It's a beautiful spring evening out on the lake, cool but not too cold out. A family of ducklings is making their way home as the wind rustles through the trees.
Sitting in The Boat House's dining room overlooking Lake Burley Griffin, this dinner has felt like a long time coming. For 14 months we were largely without restrictions - aware, but not really affected by COVID in our little Canberra bubble. Now, emerging out of lockdown, it feels like things are finally about to change. Restrictions are lifting, borders reopening, families reuniting.
The Boat House's glass dining room feels like the perfect spot to reflect on the year, or rather years of living through bushfires followed by a once-in-a-century pandemic. Here, chairs are set up to all face outwards, overlooking the lake. You can revel in the joy of dining out again while watching the world go by.
They've made great efforts to be COVID-safe. Tables are spaced far apart and drink menus are via QR code. Printed food menus still grace our tables; four courses ($115) each with four options except the chef's course, which is set. Ever the ceramics nerd, I enjoy seeing servingware from local producers Bison in use here.
Service is friendly and efficient, though it's not really a place to linger. Seating times are a firm two hours because they need the table back for the second seating. At time of writing, the restaurant is fully booked for December. If you're after a glass of wine with a view, their outdoor bar, Armada, is open Friday to Sunday.
The drinks list is impressive, and not just for its variety; there's a range of non-alcoholic options, along with beer and spirits, but also for its collection of regional wines. A range of local favourites such as Helm, Collector and Clonakilla live amongst the wine list, along with smaller producers like Whitton Farm and Chalkers Crossing. There's lot to tempt by the glass too. Tonight, it's hard to resist one of our Barossa Valley favourites - Rockford's Rod and Spur ($19 by the glass, $45 carafe).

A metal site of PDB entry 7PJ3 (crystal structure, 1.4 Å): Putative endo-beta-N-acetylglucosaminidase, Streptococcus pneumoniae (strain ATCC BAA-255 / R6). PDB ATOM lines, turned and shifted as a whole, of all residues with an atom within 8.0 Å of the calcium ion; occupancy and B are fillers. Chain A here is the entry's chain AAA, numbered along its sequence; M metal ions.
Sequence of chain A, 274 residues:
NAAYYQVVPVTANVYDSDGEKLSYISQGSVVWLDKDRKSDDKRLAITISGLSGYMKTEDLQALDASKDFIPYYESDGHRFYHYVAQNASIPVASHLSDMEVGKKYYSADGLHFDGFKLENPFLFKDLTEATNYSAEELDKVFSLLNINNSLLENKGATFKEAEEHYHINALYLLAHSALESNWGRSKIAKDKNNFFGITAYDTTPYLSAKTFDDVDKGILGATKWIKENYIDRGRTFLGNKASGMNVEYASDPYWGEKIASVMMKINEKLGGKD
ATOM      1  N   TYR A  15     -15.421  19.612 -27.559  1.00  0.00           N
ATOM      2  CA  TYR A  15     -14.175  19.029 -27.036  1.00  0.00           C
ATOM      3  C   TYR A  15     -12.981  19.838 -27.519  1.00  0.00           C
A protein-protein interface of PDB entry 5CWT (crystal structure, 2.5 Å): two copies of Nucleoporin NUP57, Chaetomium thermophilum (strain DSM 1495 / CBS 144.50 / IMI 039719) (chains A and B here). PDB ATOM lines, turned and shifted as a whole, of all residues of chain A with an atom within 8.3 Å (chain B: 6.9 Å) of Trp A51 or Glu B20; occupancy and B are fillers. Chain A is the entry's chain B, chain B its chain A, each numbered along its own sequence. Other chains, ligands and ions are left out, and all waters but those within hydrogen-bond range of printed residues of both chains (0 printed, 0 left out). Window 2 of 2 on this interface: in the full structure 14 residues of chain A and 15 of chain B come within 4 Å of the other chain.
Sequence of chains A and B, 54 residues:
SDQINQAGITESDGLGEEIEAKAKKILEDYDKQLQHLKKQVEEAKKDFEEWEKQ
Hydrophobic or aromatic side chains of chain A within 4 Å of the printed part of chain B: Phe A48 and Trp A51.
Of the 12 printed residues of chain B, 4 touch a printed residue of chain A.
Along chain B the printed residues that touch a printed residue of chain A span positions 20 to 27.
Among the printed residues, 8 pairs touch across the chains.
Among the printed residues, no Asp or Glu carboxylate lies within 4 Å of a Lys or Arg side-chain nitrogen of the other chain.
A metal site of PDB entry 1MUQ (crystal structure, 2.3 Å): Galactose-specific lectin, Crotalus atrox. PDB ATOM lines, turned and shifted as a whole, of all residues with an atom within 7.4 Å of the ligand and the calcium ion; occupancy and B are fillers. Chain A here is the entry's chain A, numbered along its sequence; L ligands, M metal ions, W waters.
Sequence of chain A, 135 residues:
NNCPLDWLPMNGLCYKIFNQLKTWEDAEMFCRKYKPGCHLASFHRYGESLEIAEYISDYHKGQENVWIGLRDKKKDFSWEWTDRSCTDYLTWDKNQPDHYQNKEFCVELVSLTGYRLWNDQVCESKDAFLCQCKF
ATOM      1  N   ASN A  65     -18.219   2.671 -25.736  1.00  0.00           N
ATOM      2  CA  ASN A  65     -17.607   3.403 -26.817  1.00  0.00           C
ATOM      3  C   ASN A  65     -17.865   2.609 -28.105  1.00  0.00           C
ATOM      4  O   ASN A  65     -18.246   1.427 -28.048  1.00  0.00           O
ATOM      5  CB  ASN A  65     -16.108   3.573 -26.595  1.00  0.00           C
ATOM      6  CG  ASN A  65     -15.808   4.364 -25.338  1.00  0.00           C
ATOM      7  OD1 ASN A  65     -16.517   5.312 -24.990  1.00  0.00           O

An amuse-bouche is quick to land on our table. We're instructed to "fold it up and eat like a taco". It's a perfect bite of balanced flavours and contrasting textures - fresh betel leaf and spanner crab, finished with crisp onion rings and toasted sesame.
Food here leans towards the classic; strikingly plated and precise, with an emphasis on clean flavours and solid technique. There's a glimmer of Asian influence woven in amongst the traditional, making everything just that little bit more exciting. The chef's course, for example, is a single, plump tortellino in a wonderfully clear, deep brown consommé, a leaf of Russian kale draped over the top. I think I detect a hint of spice - star anise, or five spice perhaps and chilli - that's a nice twist. It's a beautiful mouthful, gamey kangaroo tail against the earthiness of mushroom consommé.
An entrée of scallops comes tucked under a mound of tiny squid ink cavatelli. The cavatelli is perfectly al dente - chewy and moreish, and the saltiness from diced chorizo contrasts the sweetness of the scallops.
Dishes like the crown roast duck still linger in my memory. Mushroom and pistachio sausage is tucked under the skin of a perfectly pink duck breast, and its golden skin is crisp and gleaming. The bitterness of radicchio is a welcome foil against the richness of the duck, and I love the little lift that the pistachio adds.
For mains, my partner opts for Riverina angus scotch fillet with pommes anna. The steak is cooked well, but the potatoes are a highlight, intricately layered and browned on the top. With firmly French flavours, Chinese cabbage and shiitake mushrooms add another unexpected and interesting Asian twist.
The Berkshire pork rib with whey-braised leek and padron peppers is another winner. Garnished with bright orange nasturtiums, bold char lines grace the pork, while the sweetness of the leek balances the savouriness of black garlic.
Raspberry ripe is a cracker of a dessert - a twist on a cherry ripe. The dish looks simple enough - a dark chocolate dome studded with pink meringue slivers. Cut open, it reveals layers of raspberry mousse, coconut and chocolate dacquiose. The combination of flavours is elevated by the nostalgia of eating cherry ripe bars. I wish I didn't have to share.
Fortunately, the citrus layer cake of Meyer lemon, cumquat, yuzu and mandarin is similarly delightful. Layers of jelly, mousse, curd and meringue are gorgeously layered - yellow, orange, white. I wish I remembered more of it, but like its friend, the raspberry ripe, it's gone in a flash. I love when dessert isn't just an afterthought.
It's a rather luxurious night out, but with its iconic setting and some exciting spins on classics, dining at The Boat House is one of those Canberra bucket list experiences not to be missed. Book in for the 6pm sitting - if you're lucky you'll also get fantastic sunset views over Lake Burley Griffin.
Address: Grevillea Park, Menindee Drive, Barton, ACT
Phone: 6273 5500
Hours: Lunch, Friday to Sunday. Dinner, Thursday to Saturday
Owner: James Souter
Chef: Jack Gould
Vegetarian: Limited options
Noise: Not an issue
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